しかし、この(願わくば)一時的な問題にもかかわらず、米国の日本経済における関心は現在様々な分野にわたっており、私たちの経済政策の優先事項は依然として、両国そして世界が共に持つ利益を促進することにあります。

Japan is America's Most Important Friend and Ally

日本は米国の最も大事な友人・味方

The United States and Japan have different cultures, different geographies, different histories, and we fought a ferocious war that ended only 60 years ago. Yet U.S.-Japan relations - symbolized by President Bush and Prime Minister Koizumi's close friendship - are both strong and stable economically, politically, and geo-strategically. The growing economic relationship between the world's two largest national economies is contributing to the health of the regional and global economy. We are your second-largest export market, and you are our fourth. This holds true in spite of Japan's low economic growth in the 1990s and significant changes in trade and investment patterns in the East Asia-Pacific region.

米国と日本は異なる文化、地理、歴史を持ち、あのすさまじい戦争が終結したのはほんの60年前のことです。しかし、日米関係はブッシュ大統領と小泉総理大臣の親密な友好関係に象徴されているように、経済面、政治面、そして地政学的な戦略面においても強固で安定しています。世界の2大経済大国間の経済関係の発展は、世界経済と地域経済にも貢献しています。米国は日本にとって第2位の輸出相手国であり、日本は米国にとって第4位の輸出相手国です。この状態は、1990年代に日本の経済成長が低迷し、東アジア・太平洋地域での貿易と投資のパターンに大きな変化があったにもかかわらず、そのまま保たれています。

Media reporting has given much attention in recent weeks to the news that Japan's 2004 trade with China exceeded Japan's trade with the U.S. for the first time. This news is an impressive indicator of China's emergence as a major trading nation, but it would be wrong to conclude that Japan's economic relationship with the United States is losing importance. These trade numbers do not reflect the maturity of the U.S.-Japan economic relationship, nor the history of investment flows. An increasingly significant volume of goods and services is provided by Japanese investors in the United States and by U.S. investors in Japan. The total Japanese investment stock in the U.S. stood at $150 billion in 2002, while U.S. investment stock in Japan was $30.2 billion.

最近のニュースで話題になっているのは、2004年に日本の対中国貿易が対米国貿易を初めて超えたということです。このニュースは主要貿易国として中国が浮上してきたことを見事に示していますが、日米間の経済関係の重要性が失われつつあると思うのは間違っています。貿易に関するこれらの数字は、日米経済関係の成熟度や投資の歴史などを反映していません。日本の対米投資と米国の対日投資によって提供される物品やサービスの量は増加しています。2002年の時点で、日本の対米投資総額はストックベースで1500億ドルで、米国の対日投資総額は302億ドルでした。

Right here in Kyushu, you have several well-known cases of U.S. investment. In Miyazaki, Ripplewood's 2001 acquisition of the Seagaia resort complex has helped to turn it around and preserve a key source of jobs. In Fukuoka, Colony Capital last year acquired ownership from Daiei Inc. of the Fukuoka Dome and neighboring Sea Hawk Hotel and Mall, thus injecting hundreds of millions of dollars into the local economy. Colony Capital is investing aggressively to refurbish the hotel and expand the shopping mall. By bringing in JAL to manage the hotel and by forming a strong partnership with Softbank, the new owner of the baseball team, Colony is expanding the resort's customer base and promoting it as a year-round resort destination. These efforts will contribute significantly to the Kyushu economy.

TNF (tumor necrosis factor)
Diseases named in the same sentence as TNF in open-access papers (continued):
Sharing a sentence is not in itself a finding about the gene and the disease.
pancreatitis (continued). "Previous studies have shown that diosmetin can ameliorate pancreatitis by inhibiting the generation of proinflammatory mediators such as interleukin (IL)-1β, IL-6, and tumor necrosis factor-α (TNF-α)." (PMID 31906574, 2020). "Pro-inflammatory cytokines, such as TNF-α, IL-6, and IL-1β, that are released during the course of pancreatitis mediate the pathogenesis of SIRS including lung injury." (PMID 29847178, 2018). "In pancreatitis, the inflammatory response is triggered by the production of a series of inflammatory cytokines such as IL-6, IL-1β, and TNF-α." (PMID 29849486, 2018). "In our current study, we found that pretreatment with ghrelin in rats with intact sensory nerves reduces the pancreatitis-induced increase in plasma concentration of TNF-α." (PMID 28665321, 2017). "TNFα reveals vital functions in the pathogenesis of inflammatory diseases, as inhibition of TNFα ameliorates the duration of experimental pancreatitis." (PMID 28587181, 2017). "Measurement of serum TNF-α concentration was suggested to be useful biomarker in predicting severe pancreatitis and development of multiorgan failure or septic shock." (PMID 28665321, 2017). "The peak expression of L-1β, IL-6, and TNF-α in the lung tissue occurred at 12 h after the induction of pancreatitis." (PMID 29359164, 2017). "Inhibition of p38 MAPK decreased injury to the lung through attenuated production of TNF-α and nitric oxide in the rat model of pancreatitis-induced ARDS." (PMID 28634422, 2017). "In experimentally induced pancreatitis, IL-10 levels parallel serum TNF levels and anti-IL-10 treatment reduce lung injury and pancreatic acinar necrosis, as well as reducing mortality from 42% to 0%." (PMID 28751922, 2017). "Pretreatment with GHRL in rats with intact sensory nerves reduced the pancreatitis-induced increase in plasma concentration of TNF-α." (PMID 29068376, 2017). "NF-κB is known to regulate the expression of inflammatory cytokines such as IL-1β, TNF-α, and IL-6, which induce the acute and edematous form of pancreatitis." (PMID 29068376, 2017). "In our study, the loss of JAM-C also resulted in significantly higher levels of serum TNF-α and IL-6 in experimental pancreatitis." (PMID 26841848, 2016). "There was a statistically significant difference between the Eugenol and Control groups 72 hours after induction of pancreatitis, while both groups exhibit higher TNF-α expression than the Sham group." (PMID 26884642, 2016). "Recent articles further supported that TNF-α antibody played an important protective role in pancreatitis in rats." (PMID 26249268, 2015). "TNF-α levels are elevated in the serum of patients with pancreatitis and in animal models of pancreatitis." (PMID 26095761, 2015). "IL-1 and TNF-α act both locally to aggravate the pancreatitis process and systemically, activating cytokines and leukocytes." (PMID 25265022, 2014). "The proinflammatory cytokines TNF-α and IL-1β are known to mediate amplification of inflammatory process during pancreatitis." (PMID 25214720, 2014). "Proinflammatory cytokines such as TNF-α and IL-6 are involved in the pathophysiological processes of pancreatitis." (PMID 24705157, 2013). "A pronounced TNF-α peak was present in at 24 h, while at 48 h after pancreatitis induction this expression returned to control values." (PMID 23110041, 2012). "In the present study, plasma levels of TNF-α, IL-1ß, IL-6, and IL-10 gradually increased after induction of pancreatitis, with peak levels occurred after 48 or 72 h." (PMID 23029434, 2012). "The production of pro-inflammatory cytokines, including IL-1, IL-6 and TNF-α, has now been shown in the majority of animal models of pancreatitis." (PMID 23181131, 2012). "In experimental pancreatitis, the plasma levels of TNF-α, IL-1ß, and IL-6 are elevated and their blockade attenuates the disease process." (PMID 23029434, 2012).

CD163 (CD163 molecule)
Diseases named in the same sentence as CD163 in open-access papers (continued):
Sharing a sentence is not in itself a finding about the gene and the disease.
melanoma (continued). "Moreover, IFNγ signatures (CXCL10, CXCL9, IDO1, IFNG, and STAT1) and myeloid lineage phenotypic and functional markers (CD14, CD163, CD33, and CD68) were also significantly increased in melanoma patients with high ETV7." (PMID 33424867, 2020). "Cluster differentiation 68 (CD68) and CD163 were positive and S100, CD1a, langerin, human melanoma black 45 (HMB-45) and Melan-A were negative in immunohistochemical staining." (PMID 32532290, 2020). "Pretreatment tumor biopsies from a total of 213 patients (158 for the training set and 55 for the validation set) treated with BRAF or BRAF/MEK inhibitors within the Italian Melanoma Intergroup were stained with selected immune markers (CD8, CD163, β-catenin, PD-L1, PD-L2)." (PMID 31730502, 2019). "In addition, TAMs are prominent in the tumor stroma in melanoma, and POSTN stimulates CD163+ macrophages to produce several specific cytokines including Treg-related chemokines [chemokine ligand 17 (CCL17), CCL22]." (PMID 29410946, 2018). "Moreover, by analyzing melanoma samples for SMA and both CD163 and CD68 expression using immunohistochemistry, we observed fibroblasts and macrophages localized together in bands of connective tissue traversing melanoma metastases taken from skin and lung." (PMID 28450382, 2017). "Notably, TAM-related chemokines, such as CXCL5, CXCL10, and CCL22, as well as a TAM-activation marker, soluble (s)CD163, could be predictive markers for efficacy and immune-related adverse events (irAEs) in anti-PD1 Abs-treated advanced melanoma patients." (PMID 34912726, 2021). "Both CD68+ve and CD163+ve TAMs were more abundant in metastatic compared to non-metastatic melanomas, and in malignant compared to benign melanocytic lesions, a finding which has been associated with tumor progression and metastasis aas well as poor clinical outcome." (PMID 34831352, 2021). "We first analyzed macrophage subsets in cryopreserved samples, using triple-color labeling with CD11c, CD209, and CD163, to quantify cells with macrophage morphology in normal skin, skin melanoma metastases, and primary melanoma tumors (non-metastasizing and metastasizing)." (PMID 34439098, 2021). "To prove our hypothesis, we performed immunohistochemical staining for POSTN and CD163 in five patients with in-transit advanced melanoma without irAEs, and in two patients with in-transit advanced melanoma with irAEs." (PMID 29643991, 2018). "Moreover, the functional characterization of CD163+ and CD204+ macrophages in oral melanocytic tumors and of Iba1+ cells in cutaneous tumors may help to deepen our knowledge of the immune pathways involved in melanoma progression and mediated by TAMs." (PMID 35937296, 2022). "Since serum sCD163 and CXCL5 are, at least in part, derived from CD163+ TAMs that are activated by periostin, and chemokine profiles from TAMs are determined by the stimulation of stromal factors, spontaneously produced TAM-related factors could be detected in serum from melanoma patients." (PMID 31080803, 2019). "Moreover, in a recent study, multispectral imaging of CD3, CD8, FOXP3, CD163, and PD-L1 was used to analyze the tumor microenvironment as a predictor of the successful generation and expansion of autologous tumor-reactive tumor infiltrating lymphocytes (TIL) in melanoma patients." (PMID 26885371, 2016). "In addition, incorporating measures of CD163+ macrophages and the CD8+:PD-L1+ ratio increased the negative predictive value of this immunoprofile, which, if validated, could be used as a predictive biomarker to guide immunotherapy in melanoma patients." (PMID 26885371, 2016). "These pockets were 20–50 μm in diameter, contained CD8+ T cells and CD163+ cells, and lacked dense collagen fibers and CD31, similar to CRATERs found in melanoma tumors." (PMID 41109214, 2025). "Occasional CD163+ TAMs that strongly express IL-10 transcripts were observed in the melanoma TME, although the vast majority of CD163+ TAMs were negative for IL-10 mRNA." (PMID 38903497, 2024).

ここ九州にも有名な米国投資の事例がいくつかあります。宮崎では2001年にリップルウッド社がシーガイヤ・リゾートを買収し、再生を助け、大事な雇用先の維持に貢献しました。福岡では昨年、コロニー・キャピタルがダイエーから福岡ドームとシーホークホテルアンドリゾートを買収し、地元の経済に何億ドルも投入しました。コロニー・キャピタルは、ホテルの改装とショッピングモールの拡張のため積極的に投資しています。ホテルの経営をJALに任せ、野球チームの新オーナーであるソフトバンクと強力なパートナーシップを結ぶことにより、コロニー・キャピタルはリゾートの顧客ベースを拡大し、1年を通して楽しめるリゾートとして宣伝しています。こうした努力は九州経済に大きく貢献することでしょう。

U.S.-Japan Ties are Enduring

日米関係は不朽

In spite of momentous changes in the world over the past 60 years - the end of the Cold War, the emergence of China as a major world actor, and the growing threat of terrorism - our political relationship has also endured and thrived. This partnership and friendship have remained strong because the United States and Japan share common values, and these common values help our friendship withstand changes that might otherwise affect our relationship. Among our common values are our belief in democracy, our desire to promote human rights, and our conviction that the market economy is the most efficient way of organizing our economies in order to promote growth. And also, we share a belief that it is in our mutual interest to promote sustainable economic growth throughout the world. So these shared values underpin our interests, as the world's two largest economies, to protect and strengthen the world order.

冷戦の終結、世界における主要なプレーヤーとしての中国の台頭、そして増大するテロの脅威等、過去60年に渡る極めて重大な変化にもかかわらず、日米間の政治関係も維持され発展してきました。このパートナーシップと友好関係が強固に続いてきたのは、米国と日本が共通の価値観を持ち、私たちの友好関係に影響を与えかねない変化をも乗り切る支えになっているからです。共通の価値観としては、民主主義に対する信念、人権擁護推進への意欲、そして市場経済が成長を促進するために最も効率的な経済システムであるという確信等があります。さらに、世界経済の持続的成長を推進することが私たち相互の利益に適う、という信念も共有しています。よって、世界秩序の保持と強化に対する、世界の2大経済大国としての私たちの関心は、こうした共通の価値観により支えられているのです。

What impresses me even more than the strong economic and political ties between our two nations is the remarkable people-to-people relationship. Americans and Japanese are fascinated and positively influenced by each other. There was a time when this cultural appeal was mostly one way, a time when Katherine Hepburn and Gary Cooper appeared on Kagoshima movie screens, Disneyland in your children's imaginations, and McDonalds hamburgers on your lunch menus. Now the culture flows both ways. On a typical day, an American might drive to work in a Japanese car, eat sushi for lunch, and cheer Hideki Matsui or Ichiro in a Major League baseball game. Student exchanges - such as the one I went on as a high school student - flourish as never before. Since 1993, approximately 500,000 Japanese have studied in the United States, and we are eager to host even more. In that same time, about 25,000 American students have come to Japan.